Monday, March 4, 2024

The Washington Outdoors Report

The Weekly Round-Up



Elk season for modern firearm hunters opens November 2nd and runs through the 13th in Western Washington.  According to WDFW, the Willapa Hills in SW Washington and areas adjacent to Olympic National Park offer your best chance to bag an elk this year.

The white-tailed deer season in Northeast Washington was a less than stellar this fall.  WDFW employees manning check stations in Deer Park and Chewelah during the second weekend of the general deer season say hunter numbers were down significantly compared to last year and so was success.  In Chewelah 23 hunters were checked with 2 whitetail bucks and at Deer Park 62 hunters were checked with 12 bucks (eight of them whitetails), along with two moose.  It is thought wet weather coupled with the fact there is no doe harvest during this general season contributed to the lower numbers of hunters in the field. 

Hopes for an early arrival of waterfowl from Canada do not seem to be materializing in Eastern Washington despite the cool fall weather.  In the upper Columbia Basin lesser Canada geese number in the low thousands.  They have been joined by several hundred snow geese, a species becoming more common east of the Cascades. 

Things are looking better in Western Washington.  Kevin John at Holiday Sports in Burlington says in the last week a big push of both ducks and snow geese have arrived in the area, especially near Stanwood at Port Susan.   There is a lot of unharvested feed in the fields of Skagit County and John thinks they should hold ducks and geese throughout the season.


Kevin John (with Holiday Sports) suggests a little-known fishery worth trying from now through March is for saltwater steelhead at Whidbey Island.  These fish are mainly wild ones you have to release and run 8 to 14 pounds.  Anglers cast for them from the beach and no waders are required since the steelhead are close in.   Spoons, spinners and a lure called the Whidbey Special (available at the store) work well.   Fort Casey and Bush Point are two good places to go for these steelhead.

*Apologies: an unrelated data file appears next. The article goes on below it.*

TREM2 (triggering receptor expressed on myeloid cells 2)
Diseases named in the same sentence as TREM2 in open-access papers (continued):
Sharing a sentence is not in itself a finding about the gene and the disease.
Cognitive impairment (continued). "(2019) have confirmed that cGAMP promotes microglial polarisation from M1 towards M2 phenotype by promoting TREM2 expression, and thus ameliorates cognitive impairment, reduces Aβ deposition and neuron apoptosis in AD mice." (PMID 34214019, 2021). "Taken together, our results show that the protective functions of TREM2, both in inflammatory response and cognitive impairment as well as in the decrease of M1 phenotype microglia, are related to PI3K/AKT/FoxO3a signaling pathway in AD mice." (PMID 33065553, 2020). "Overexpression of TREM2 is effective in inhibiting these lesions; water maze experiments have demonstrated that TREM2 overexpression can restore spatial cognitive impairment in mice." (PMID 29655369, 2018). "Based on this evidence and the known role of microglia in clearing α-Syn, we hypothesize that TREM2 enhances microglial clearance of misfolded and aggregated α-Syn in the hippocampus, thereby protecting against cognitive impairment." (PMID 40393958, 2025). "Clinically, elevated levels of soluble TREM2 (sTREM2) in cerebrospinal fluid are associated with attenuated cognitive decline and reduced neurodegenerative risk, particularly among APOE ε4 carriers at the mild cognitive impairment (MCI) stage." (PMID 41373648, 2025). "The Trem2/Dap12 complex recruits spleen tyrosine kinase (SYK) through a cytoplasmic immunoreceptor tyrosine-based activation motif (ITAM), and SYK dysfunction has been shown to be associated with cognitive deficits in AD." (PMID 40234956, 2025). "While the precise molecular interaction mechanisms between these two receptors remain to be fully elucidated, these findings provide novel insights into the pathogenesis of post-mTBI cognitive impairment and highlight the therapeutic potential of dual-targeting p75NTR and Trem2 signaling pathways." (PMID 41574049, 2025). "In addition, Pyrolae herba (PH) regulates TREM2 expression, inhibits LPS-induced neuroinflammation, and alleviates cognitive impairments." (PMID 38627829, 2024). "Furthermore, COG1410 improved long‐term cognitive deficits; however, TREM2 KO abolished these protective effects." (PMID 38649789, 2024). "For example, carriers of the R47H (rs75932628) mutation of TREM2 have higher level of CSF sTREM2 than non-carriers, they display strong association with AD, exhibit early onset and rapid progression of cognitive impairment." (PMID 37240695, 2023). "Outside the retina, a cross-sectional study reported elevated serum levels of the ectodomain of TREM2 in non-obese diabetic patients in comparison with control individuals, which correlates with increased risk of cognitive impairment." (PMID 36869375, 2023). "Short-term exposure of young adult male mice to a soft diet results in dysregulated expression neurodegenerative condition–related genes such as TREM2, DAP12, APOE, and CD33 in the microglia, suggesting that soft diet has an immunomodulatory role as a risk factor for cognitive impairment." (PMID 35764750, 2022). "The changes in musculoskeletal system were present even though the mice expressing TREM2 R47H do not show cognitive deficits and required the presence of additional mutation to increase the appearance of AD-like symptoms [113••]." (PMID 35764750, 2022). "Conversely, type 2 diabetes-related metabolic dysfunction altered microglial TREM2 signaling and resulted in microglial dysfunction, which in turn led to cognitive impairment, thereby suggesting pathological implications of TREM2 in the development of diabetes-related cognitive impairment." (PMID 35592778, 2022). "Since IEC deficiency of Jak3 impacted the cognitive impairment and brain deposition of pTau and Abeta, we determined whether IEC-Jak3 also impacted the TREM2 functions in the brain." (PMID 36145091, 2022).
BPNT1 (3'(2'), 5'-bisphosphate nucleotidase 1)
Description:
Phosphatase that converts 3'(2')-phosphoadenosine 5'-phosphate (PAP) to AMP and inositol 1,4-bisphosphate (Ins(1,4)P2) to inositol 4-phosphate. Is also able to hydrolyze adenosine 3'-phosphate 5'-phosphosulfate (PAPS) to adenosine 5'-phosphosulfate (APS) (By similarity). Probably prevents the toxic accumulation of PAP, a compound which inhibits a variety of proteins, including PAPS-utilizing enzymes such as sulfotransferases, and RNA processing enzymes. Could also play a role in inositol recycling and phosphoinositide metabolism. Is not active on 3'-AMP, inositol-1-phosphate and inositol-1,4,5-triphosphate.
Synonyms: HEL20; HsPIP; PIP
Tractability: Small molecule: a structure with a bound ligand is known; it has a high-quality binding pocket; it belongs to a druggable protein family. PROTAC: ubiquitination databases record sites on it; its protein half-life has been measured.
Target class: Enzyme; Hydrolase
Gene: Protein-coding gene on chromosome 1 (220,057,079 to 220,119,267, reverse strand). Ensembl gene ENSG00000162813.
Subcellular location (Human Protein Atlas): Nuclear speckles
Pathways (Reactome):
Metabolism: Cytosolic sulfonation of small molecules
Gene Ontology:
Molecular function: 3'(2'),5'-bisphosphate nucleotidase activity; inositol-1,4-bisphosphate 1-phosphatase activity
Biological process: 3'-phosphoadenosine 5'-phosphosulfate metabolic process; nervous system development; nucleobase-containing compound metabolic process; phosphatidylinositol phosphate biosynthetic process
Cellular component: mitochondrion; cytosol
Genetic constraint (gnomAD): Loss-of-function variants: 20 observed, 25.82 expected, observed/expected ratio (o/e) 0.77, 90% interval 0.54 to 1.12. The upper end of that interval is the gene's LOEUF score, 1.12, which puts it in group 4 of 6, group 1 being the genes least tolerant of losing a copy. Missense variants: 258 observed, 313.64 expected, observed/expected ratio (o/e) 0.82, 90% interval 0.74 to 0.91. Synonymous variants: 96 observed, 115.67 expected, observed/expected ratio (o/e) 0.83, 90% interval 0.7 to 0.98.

John says coho salmon fishing on the Skagit is also going well from Lyman to Marblemount with some anglers reporting 15 to 20 fish days.   Twitching jigs or fishing eggs in the upper reaches is are effective techniques.

In South Central Washington, the Klickitat River has been a hotspot for both Chinook and coho salmon during the last half of October.  Creel checkers have found anglers averaging close to two salmon apiece. 


Veteran’s Day is a free day to visit Washington State’s Parks, no Discovery Pass is required.  It’s also a great day to visit one or more of our parks that were former military installations.  Many of them were constructed in the late 1800’s and all of them offer scenic vistas and viewpoints.  They include:

  1. Fort Worden in Port Townsend which is where the movie “An Officer and a Gentleman” was filmed.
  2. Fort Townsend, established in the 1850’s to protect area settlers and used in World War II to defuse enemy munitions.
  3. Fort Flagler, southwest of Port Townsend which together with Fort Worden and Fort Casey, were built to form a “triangle of fire” for any enemy ships attempting to attack Seattle and Bremerton.
  4. Fort Casey on Whidbey Island with extensive fortifications to explore and a beautiful lighthouse to see.
  5. Fort Ebey, a lesser known destination on Whidbey Island that housed coastal artillery in World War II.
  6. Cape Disappointment – Formerly known as Fort Canby State Park, still has a few military fortifications though most visit here to enjoy the beach, the lighthouses and the Lewis & Clark Interpretive Center.
  7. Fort Columbia – part of a triangle of defensive forts at the mouth of the Columbia River (along with Fort Canby and Fort Stevens).  Located east of Ilwaco and Cape Disappointment near the bridge to Astoria.


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